Vicki Delany (born Victoria Ann Cargo in Winnipeg, Manitoba in 1951) is a Canadian mystery novelist. She is the author of two mystery series, and a member of Crime Writers of Canada and Capital Crime Writers. Delany is a frequent panelist at mystery conferences such as Bouchercon and Malice Domestic in the United States and Bloody Words National Mystery Conference in Canada.
Delany was employed by the Royal Bank of Canada as a computer programmer and systems analyst until retiring in 2007. She now lives in Prince Edward County, Ontario. She is the mother of three daughters (Caroline, Julia and Alex).
Delany is the author of the Constable Molly Smith mystery series, set in the fictional British Columbia town of Trafalgar (a thinly disguised Nelson, BC), and the Klondike Mystery series, set in Dawson City, Yukon during the Gold Rush of 1898. She is also the author of three novels of psychological suspense, set in Northern Ontario.
Scare the Light Away was the subject of a mixed review by Kirkus Reviews, which praised Delany's ability to create a tense atmosphere but felt that the mystery elements of the story were not as effective.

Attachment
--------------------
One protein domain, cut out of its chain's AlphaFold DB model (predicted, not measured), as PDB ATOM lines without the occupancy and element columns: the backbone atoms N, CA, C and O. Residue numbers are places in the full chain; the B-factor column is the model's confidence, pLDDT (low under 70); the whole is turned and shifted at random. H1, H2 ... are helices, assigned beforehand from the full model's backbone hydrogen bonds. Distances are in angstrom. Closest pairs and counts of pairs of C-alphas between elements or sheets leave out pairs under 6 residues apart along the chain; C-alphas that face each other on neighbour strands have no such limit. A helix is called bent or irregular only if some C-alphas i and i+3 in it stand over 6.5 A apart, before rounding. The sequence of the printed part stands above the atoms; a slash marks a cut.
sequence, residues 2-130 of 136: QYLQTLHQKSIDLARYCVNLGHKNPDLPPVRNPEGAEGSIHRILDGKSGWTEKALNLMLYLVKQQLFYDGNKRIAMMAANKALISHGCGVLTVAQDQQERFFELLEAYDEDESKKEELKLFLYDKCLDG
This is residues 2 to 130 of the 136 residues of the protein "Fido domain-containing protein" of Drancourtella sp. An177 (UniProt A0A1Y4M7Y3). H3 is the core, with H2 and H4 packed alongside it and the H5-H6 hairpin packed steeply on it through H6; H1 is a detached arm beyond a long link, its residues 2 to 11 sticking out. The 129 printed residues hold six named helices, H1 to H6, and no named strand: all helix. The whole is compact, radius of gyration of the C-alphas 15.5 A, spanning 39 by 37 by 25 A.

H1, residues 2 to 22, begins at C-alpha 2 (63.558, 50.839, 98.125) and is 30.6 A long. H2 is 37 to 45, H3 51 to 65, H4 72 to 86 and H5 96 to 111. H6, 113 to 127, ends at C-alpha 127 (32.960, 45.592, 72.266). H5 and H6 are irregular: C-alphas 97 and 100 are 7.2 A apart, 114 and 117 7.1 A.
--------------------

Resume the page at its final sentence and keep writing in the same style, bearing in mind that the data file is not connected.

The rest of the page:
In the Shadow of the Glacier was described as "an intriguing series opener" by Publishers Weekly, which noted that Delany positioned the narrative well to continue into future works.
Valley of the Lost drew both praise and criticism from Kirkus Reviews, which described the novel's protagonists as "interesting" and the first three-quarters of the novel as "ingratiating", but then cited "exceptionally silly plotting" that sabotaged the book's ending.
Gold Digger received positive reviews from several publications. Writing for The Globe and Mail, Margaret Cannon noted a few anachronistic touches, but praised the novel's "great setting" and described it as "a lot of fun". In a review published in The Hamilton Spectator, Don Graves lauded the novel as "a captivating tale with lots of colour, ably researched detail and crisp dialogue that moves the story along, spinning into a satisfying, yet surprising, conclusion."
Winter of Secrets was criticized harshly by Kirkus Reviews, which described the novel as "a misstep" and blamed "lumpy prose and [a] none-too-serviceable plot".